The Rum Rebellion: Prohibition in North Idaho

From 1920 to 1933, the Lake City was “dry,” devoid of alcohol like the rest of the country during the Prohibition years. And also like the rest of the country, there was plenty of alcohol to be found in Coeur d’Alene and surrounding regions by those who knew where to look. The Museum of North Idaho’s new exhibition brings to life the boozy narrative of these thirsty residents — enterprising bootleggers and even local law enforcement with their own stills — via whiskey bottles and other artifacts, as well as newspaper articles from the period. Look for related events throughout the exhibition, including when the museum hosts its ’20s-themed Gatsby Gala fundraiser on July 7 that promises to be the “bees knees.”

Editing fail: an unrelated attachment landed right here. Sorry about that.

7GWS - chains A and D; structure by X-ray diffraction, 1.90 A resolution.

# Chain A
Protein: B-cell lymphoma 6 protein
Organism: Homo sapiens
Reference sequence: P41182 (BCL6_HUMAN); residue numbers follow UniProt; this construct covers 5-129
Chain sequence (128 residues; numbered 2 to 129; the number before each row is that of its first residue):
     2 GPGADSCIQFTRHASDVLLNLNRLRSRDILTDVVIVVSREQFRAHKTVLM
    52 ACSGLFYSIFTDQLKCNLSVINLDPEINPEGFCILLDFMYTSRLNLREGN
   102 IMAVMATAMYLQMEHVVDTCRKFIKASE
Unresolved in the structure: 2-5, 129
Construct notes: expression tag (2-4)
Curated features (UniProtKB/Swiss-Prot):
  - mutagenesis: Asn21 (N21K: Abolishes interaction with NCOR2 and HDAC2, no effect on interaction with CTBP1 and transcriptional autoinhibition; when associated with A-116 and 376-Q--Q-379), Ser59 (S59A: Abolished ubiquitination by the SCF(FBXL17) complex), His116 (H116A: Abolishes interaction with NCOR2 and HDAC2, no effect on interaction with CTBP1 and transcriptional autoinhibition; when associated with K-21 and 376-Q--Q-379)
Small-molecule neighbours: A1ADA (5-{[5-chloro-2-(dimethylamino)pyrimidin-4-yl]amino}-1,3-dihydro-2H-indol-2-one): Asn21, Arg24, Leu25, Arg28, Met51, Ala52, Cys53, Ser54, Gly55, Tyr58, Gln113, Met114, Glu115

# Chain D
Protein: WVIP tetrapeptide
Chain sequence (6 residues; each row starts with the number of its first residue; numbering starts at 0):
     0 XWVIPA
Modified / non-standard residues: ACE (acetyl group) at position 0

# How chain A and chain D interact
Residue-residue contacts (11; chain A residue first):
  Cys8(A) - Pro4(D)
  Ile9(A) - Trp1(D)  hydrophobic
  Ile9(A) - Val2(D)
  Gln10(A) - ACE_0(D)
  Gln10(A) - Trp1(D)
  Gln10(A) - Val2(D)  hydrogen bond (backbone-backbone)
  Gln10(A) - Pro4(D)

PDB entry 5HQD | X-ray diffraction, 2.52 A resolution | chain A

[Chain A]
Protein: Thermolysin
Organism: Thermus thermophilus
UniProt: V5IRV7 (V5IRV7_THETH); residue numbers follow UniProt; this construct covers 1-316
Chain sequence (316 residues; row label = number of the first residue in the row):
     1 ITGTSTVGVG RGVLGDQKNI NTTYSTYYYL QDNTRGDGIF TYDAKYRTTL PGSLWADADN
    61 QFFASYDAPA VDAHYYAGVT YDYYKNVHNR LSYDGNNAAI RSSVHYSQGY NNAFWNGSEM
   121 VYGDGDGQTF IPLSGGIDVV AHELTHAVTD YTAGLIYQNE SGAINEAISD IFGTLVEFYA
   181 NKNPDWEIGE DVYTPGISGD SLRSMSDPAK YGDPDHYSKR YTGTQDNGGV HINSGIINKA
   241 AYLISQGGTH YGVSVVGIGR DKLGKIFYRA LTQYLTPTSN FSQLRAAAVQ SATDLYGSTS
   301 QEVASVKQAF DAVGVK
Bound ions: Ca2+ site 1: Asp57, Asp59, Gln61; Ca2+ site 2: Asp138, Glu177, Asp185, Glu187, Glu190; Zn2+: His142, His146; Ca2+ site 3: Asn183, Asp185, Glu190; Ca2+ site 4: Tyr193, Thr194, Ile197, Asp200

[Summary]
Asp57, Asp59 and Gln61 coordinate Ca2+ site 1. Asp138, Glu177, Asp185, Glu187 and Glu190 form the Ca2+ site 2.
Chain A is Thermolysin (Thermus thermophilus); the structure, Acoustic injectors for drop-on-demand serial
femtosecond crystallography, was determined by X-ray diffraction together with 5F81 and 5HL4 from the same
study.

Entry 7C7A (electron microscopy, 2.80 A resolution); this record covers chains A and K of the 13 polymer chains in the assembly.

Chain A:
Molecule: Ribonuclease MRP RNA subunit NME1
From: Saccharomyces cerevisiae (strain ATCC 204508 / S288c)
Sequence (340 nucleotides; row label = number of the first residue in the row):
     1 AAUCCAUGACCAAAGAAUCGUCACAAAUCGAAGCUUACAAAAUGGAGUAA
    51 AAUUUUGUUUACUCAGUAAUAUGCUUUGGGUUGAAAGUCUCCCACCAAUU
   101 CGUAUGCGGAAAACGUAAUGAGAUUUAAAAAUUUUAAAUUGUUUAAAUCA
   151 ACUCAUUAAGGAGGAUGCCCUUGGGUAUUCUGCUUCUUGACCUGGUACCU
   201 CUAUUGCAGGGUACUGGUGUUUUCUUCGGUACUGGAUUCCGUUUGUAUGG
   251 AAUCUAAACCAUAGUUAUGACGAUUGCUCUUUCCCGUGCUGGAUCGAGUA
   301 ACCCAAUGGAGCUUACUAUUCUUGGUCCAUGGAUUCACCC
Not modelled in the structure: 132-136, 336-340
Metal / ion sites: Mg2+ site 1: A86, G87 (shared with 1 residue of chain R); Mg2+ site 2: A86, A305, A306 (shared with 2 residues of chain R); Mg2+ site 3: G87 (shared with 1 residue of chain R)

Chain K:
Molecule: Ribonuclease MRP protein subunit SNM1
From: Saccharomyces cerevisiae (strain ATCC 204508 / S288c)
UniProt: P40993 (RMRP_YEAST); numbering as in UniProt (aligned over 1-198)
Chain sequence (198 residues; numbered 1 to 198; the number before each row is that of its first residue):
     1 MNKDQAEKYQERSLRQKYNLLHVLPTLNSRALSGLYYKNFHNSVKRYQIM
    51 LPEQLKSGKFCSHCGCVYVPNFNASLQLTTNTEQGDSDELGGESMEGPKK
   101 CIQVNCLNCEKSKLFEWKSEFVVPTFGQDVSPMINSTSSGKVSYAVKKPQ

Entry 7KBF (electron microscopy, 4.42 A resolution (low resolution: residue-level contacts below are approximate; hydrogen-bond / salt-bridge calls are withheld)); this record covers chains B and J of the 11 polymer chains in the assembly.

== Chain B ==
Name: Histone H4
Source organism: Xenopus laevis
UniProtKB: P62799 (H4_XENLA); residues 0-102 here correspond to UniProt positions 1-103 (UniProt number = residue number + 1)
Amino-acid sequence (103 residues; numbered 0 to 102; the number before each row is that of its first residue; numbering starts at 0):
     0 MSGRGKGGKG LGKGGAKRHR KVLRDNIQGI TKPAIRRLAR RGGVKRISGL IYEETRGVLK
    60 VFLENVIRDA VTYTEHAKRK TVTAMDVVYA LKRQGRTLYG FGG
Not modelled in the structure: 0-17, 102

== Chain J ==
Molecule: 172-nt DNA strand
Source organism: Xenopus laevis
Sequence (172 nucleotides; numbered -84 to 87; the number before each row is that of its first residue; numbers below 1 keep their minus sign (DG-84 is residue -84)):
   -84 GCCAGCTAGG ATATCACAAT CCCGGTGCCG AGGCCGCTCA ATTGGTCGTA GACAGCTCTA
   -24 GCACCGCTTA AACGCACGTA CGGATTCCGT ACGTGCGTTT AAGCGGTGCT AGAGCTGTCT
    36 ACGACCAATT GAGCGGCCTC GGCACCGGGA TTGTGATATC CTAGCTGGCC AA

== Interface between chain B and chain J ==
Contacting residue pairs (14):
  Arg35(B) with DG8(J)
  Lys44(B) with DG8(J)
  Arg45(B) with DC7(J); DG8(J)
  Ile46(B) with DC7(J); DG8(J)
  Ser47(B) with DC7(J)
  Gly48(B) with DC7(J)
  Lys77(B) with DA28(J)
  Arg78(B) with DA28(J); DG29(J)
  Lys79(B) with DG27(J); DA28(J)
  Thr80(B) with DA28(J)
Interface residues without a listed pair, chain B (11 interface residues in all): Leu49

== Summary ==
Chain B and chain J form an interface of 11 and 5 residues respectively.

The Rum Rebellion: Prohibition in North Idaho • Opens Fri, June 17 from 11 am-5 pm; continues daily through Oct. 29 • $2-$6 • Museum of North Idaho • 115 Northwest Blvd., Coeur d’Alene • • 208-664-3448

— Carrie Scozzaro

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